The station was configured as a dead-end (outbound trains moved on reverse) until 2010, when continuous tracks were installed that, along with 4 new platforms, delivered a capacity improvement.

View from the end of the platform

View from the end of the platform

A detail: the historical glass and steel vault on the foreground, and the extension

A detail: the historical glass and steel vault on the foreground, and the extension

The use of steel with Y-shaped posts and large spans is not necessarily the most economical solution, but the results are interesting; it is always hard to find the right price for something that you will see every day, and can subsequently become boring. Under the platforms there is a long corridor connection both sides of the station; it is well lit, mainly due to the fact that the stair shafts are not limited to the stair itself, but run from one to another encompassing the whole corridor. It is not on my snaps, but I remember some kind of smart approach to the details to integrate in the corridor design the differences in level between both ends.

est-salzb-3 est-salzb-6

From Alps to Atlantic (2) Bologna, arcades, sidewalks and pedestrian areas

bologna- madera

In Bologna the arcades, a singular element in other cities, are a systematic feature. Not that they do not exist elsewhere, but here you have more than 40 km of them, and nearly any stroll in the historical core can be done through them. In many cities, they are an element complementing the sidewalk, but here they substitute it almost completely. This implies that sometimes a pedestrian does not see clearly the vehicles until he decides to do it (not necessarily a good thing), but also that anyone stopping a car must be more attentive. During winter, if ice appears, sunrays do not touch the pedestrian area, so there is a risk of slipping, but if there is just rain you are covered. Compared to other historical cities there are very few sidewalks, and even pedestrian streets, but when you walk you feel much more protected; even if they wished to do so, cars and trucks could not occupy the pedestrian space but through unusual means.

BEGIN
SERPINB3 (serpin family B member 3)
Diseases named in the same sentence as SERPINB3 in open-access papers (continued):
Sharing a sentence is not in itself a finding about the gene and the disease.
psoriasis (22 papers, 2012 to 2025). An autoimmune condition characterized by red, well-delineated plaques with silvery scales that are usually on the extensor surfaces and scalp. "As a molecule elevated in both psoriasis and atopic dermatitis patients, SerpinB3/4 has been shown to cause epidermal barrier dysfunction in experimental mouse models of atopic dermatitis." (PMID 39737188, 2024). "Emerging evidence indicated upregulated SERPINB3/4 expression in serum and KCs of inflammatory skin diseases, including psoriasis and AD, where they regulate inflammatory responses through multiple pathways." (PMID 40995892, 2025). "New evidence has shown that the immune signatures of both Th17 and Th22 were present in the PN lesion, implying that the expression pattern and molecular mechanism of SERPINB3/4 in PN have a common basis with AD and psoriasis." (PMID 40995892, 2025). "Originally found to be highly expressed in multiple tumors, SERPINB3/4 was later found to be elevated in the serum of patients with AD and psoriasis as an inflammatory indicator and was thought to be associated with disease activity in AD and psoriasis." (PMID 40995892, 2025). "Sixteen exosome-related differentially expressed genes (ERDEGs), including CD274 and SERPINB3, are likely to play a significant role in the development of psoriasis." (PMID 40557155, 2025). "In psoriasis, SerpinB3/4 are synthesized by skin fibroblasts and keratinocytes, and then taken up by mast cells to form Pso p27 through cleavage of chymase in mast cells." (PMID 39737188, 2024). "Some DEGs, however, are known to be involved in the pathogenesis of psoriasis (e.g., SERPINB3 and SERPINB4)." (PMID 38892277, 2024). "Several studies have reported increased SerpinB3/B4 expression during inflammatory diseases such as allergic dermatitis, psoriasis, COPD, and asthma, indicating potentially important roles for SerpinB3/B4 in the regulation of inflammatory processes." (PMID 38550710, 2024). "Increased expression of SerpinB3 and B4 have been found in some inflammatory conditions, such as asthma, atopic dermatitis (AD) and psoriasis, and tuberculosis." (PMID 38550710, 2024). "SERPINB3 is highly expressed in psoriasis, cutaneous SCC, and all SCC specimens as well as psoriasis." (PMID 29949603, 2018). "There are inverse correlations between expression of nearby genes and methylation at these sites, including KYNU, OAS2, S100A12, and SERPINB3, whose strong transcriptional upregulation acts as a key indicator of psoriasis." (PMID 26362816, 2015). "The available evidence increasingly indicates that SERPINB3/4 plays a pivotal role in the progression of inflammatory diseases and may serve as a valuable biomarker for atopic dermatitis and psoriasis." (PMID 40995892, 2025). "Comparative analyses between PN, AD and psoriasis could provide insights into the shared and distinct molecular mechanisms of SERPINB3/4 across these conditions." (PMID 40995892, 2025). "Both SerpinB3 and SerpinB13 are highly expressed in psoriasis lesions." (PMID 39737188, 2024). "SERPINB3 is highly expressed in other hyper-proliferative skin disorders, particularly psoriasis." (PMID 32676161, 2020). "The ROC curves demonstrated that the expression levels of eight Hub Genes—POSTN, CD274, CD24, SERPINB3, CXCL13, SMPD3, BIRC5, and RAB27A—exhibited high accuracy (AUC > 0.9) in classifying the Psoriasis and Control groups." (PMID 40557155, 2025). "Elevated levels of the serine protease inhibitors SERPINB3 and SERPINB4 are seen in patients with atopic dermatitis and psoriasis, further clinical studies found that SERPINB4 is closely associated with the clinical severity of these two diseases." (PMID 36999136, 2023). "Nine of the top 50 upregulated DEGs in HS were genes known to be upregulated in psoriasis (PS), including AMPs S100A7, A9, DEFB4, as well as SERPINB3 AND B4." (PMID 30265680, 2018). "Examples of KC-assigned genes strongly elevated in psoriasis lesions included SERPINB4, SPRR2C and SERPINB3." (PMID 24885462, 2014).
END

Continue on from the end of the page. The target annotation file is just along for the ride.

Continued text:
Bologna- pala

It seems the arcades appeared during the XIIth century, when streets were wider, as a solution to extend buildings to cope with a surge in the university population. In 1288 a municipal ordinance made brick or stone arcades mandatory for any building, even if today some wooden arcades remain. The key measure were 7 Bologna ft in height (2,66 m), enough to allow the passage of a man astride his horse. In law terms, it was a compulsory easement by which the public use of the arcade was guaranteed and it was to be kept in good use by the building owner, in exchange for the right to use the spaces in the floors above. As a compulsory architectural element in any building, it has taken varied shapes, in palaces and in humble homes, with a large diversity.

Central Bologna, using municipal open data. Red lines: sidewalks. Blue areas: pedestrian- only streets.

Central Bologna, using municipal open data. Red lines: sidewalks. Blue areas: pedestrian- only streets.

bologna- iglesia

The Bologna arcades (Portici Bolognesi) are candidates to enter the UNESCO world heritage list.

These arcades have also probably survived due to another factor: compared with other historical cities penalised by a position atop a hill, Bologna’s historical core and its surrounds are almost flat, so pedestrians have it easy.

Loos at Michaelerplatz

Here is a story that most architects have read during their training years, and surely a substantial herd of tourists visiting Vienna (the kind of story tourism guides usually like to tell). Once upon a time, in the late imperial Vienna, there was an innovative and daring architect, Adolf Loos, set to modernize architecture by going beyond a formalism that he thought was archaic. He found a client (Goldman & Salatsch taylors) which also wanted to display a commitment to modernity and owned a site on Michelerplatz, jus opposite from Hofburg, the Imperial Palace. The architect had to face social opposition and the municipal architects (the later probably as formidable as the first), who by all means tried to reorient the project towards more traditional aesthetics. According to the urban legend, the Kaiser was upset enough to have the windows to the square closed as not to endure seeing such  a hideous building…